The Protein Labeling Study
Done in partnership with the National Pork Board and The Beef Checkoff Program, the Protein Labeling Study is a two-part research study conducted in 2004-2005 and 2009-2011.
Both portions of the study included qualitative and quantitative phases to understand shoppers’ needs at the meat case.
Protein Labeling Study I
In 2004, the study began by conducting a focus group. The consensus from this group was that consumers were bored with their current meal rotation, but were afraid to try unfamiliar products and do not have time to find new ideas. This led us to believe that consumers need help selecting and preparing meats. Through this research, we determined that if you include photos, recipes and information on a meat package, consumers respond by purchasing more meat.
In 2005, we implemented store tests where we included recipes on the inside our meat labels with photos of the finished recipe on the front! Forty six percent of shoppers said they are likely to purchase new or different cuts of meat that have on-pack labels, and strong dollar sales gains were achieved across the entire meat case.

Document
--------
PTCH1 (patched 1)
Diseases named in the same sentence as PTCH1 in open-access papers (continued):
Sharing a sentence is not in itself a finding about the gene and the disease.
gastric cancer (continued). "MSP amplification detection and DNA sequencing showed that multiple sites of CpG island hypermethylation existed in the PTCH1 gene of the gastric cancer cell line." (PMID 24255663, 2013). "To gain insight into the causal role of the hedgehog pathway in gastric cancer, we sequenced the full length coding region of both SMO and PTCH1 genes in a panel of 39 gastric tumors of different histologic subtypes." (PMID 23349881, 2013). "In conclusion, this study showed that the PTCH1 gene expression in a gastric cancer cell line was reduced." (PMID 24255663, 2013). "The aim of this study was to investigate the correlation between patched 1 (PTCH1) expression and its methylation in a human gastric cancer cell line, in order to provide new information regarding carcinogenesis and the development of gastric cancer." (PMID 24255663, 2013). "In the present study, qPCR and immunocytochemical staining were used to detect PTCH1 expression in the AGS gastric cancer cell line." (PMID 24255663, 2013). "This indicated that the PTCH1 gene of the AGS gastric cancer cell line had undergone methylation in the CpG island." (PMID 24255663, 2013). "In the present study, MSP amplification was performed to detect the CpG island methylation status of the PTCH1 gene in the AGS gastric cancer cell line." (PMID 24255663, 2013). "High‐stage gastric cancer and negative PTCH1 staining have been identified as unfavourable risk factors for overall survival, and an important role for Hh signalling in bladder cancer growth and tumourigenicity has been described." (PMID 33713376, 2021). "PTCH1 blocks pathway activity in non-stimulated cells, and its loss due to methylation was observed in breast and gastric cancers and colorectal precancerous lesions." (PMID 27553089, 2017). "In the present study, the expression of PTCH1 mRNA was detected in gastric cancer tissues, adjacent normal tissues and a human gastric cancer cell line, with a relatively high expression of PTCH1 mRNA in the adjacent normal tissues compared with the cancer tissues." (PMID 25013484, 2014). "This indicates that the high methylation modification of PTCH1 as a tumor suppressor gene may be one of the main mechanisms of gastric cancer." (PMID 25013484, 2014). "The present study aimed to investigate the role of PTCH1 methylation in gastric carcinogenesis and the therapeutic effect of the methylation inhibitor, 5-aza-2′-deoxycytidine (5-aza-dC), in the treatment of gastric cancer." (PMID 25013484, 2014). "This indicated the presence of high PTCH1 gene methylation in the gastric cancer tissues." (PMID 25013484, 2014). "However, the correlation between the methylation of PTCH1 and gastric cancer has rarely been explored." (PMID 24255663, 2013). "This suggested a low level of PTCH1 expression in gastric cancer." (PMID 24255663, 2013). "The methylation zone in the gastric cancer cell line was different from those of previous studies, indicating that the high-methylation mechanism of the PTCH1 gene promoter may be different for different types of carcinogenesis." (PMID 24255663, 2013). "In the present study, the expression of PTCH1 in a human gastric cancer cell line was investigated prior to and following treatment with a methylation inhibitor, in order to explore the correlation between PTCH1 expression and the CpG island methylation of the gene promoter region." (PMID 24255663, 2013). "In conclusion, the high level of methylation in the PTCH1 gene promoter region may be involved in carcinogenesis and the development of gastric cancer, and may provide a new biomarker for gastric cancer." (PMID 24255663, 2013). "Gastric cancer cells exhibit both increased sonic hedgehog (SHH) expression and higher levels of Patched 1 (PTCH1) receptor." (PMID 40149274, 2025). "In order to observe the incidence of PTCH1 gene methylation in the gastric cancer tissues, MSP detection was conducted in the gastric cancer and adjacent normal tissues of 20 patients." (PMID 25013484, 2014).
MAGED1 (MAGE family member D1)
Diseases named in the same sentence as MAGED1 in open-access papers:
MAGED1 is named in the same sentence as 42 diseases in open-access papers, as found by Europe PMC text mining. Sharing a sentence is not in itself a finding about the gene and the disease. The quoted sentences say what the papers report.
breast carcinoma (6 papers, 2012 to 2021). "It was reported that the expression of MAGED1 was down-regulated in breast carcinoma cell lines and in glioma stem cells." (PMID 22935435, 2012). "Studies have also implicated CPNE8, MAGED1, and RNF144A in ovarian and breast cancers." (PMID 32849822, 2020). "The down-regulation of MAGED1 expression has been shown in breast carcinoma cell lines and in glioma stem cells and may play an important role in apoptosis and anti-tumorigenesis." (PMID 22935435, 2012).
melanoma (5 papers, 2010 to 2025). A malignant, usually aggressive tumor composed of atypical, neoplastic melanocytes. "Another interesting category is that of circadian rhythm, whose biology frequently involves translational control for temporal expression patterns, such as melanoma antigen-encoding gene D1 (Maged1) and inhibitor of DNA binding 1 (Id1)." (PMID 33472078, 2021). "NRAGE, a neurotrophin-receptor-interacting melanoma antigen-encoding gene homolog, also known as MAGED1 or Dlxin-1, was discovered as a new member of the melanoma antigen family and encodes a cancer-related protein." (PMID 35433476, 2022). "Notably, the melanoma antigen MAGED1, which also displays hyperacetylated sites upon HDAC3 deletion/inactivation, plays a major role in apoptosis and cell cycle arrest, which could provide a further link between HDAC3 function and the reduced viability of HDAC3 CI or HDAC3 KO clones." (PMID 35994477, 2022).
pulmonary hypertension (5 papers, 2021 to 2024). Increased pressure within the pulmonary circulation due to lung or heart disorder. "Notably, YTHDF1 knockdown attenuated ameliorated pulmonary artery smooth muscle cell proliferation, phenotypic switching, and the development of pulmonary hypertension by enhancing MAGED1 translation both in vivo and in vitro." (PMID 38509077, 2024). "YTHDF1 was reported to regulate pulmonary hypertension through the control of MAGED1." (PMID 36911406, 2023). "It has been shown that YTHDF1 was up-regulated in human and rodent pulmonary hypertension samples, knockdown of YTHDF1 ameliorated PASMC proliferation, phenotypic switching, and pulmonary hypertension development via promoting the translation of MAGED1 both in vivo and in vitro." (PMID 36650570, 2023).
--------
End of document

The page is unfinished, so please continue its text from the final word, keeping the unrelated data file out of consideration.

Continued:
Protein Labeling Study II: Phase 1
For the second part of this study, in 2009, nine mini focus groups were gathered to determine explore further what makes a good label. We found that consumers resist buying unfamiliar cuts that they don’t know how to prepare, yet also complain about being stuck in a cooking rut. This means that they were looking for help and new ideas! Consumers also noted that they prefer information to be on a package were no extra effort is required of them, i.e.: looking up a recipe.
Protein Labeling Study II: Phase 2
This part of the study, conducted in 2011, evaluated consumer response and sales performance of on-pack labeling across the entire meat case through a traditional supermarket and a club store test.
Comparing unit sales results during the test period versus a year prior, we found that the store labeled products overall outperformed control store labeled products by 1.57% points.
Overall there was a lot of positive feedback, and one consumer even noted that…
“[The labels are] a great concept, it’s an eye catcher. There is a lot of information. I like it!”
This study showed that cross promotion coupons increase sales even further with Ground Chuck 80/20 outperforming control stores by 6.95 percentage points and steak for grilling and broiling outperforming control by 16.81 percentage points.